3) washing once a week with baking soda paste (5 teaspoons + some water, just enough to make it wet, but not too fluid). I take some baking soda on my fingertips and massage my scalp (wet hair) with it for like half an hour or so. Afterwards I rinse it with warm water and then rinse it with a vinegar (schoonmaakazijn)/water mix. Finally I rinse my hair with cold water. Result: Works fine for the first 3-4 days, then increasingly greasy hair. Not sure what would happen if you do this twice a week. I have a feeling that the scalp might not appreciate it very much.

      4) Haarzeep (hair soap bar) from Werfzeep.nl. I tried it once. Only after a day very greasy hair again.

      So at the moment, I use number 3. Have done this for many months. No doubt people have at times wondered why my hair is so greasy (I never dared to tell anyone about this experiment, but well guys now you all know!), but well, I am persistent. For more inspiration on this topic, you could look for no-poo information online or no-poo forum where people exchange their no-poo experiences.

    6. You could also try just using water :P I alternate between water-only and shampoo (brand "Neutral"), but even though my hair is so long I can sit on it, I only have to use very little shampoo (only for the top of my head), so a bottle lasts a long time :)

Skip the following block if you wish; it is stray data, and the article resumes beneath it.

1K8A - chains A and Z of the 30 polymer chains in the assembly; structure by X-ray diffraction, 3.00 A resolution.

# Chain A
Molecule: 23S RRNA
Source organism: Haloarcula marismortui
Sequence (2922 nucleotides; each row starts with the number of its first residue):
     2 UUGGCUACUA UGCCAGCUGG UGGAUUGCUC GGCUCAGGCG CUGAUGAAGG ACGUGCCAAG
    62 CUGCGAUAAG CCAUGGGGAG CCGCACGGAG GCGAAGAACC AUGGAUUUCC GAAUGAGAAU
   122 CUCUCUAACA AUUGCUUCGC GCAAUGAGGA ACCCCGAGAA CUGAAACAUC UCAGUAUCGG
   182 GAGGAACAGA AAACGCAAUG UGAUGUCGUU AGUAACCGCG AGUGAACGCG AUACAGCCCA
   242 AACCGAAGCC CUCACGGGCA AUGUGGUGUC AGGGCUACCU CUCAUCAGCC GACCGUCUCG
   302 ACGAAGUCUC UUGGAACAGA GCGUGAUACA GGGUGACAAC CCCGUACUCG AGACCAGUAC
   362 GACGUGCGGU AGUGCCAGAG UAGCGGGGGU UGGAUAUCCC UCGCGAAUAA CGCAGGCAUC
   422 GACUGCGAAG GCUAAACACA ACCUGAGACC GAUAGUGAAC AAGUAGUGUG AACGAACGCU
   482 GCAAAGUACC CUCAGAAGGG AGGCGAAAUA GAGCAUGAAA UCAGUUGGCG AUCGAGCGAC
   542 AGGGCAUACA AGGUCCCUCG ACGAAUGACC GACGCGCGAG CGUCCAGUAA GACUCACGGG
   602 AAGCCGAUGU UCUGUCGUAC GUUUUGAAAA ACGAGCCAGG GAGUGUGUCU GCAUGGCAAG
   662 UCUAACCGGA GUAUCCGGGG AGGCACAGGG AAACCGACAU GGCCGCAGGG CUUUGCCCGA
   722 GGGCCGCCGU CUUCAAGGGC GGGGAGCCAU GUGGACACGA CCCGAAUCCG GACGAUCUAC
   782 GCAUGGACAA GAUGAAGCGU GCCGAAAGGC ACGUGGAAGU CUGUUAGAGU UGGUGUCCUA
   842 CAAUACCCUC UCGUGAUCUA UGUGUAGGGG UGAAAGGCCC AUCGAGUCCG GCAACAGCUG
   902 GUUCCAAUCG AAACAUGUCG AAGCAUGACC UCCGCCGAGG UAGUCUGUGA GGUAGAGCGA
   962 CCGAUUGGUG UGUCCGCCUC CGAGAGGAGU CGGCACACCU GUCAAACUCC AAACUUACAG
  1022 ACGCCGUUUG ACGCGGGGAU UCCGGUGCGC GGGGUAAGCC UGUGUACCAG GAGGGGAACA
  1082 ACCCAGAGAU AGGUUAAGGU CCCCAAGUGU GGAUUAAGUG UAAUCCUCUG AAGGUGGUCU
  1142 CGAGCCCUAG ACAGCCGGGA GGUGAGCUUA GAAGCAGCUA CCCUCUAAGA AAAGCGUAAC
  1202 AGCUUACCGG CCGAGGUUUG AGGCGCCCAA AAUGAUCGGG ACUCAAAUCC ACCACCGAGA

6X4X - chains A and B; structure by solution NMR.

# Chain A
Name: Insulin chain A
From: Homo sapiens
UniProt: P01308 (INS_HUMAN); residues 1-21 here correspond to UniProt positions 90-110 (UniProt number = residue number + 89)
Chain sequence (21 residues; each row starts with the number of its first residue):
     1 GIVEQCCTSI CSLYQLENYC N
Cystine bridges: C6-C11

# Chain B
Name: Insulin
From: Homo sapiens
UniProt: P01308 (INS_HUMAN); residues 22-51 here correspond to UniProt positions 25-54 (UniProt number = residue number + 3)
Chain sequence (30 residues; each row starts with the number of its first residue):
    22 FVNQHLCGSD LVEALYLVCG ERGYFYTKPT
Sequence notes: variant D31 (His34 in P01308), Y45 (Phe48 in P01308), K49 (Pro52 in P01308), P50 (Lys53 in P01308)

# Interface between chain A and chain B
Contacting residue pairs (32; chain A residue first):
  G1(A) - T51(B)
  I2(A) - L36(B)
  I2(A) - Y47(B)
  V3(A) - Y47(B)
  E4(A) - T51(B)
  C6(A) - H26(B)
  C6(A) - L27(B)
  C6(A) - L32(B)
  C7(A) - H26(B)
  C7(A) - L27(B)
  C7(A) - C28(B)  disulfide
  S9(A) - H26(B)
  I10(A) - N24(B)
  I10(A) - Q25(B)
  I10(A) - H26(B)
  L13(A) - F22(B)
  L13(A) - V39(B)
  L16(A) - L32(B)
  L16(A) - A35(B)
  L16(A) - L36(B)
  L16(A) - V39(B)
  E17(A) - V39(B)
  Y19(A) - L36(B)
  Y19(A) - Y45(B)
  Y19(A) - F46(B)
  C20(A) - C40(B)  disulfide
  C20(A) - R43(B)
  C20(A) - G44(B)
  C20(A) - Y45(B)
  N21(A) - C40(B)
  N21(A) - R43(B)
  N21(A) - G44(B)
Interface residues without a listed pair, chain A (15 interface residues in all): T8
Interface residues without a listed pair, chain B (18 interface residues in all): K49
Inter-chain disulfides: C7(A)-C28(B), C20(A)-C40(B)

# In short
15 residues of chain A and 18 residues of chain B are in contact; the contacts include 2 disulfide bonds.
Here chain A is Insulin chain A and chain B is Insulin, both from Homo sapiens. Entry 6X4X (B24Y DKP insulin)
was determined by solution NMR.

As for a good (Dutch) book which lists all cosmetics ingredients and their uses: "Lexicon van Cosmetische Ingredienten", here: http://lezersservice.schoonheidsspecialist.nl/a-19732826/naslagwerken/lexicon-van-cosmetische-ingredi-235-nten-schutte-marieke/
      It's a bit expensive, but I've found it very useful! It notes which ingredients can be irritating to the skin, and for some ingredients it also says "avoid if possible".

  4. Such a challenge! But not using plastic in the strictest way would include also not using a computer? ;-)

    1. True! However, it's hard to find a computer without plastic. I have done some searching on the internet, but have not been able to find a non-plastic alternative.

  5. Thanks for all the comments everyone!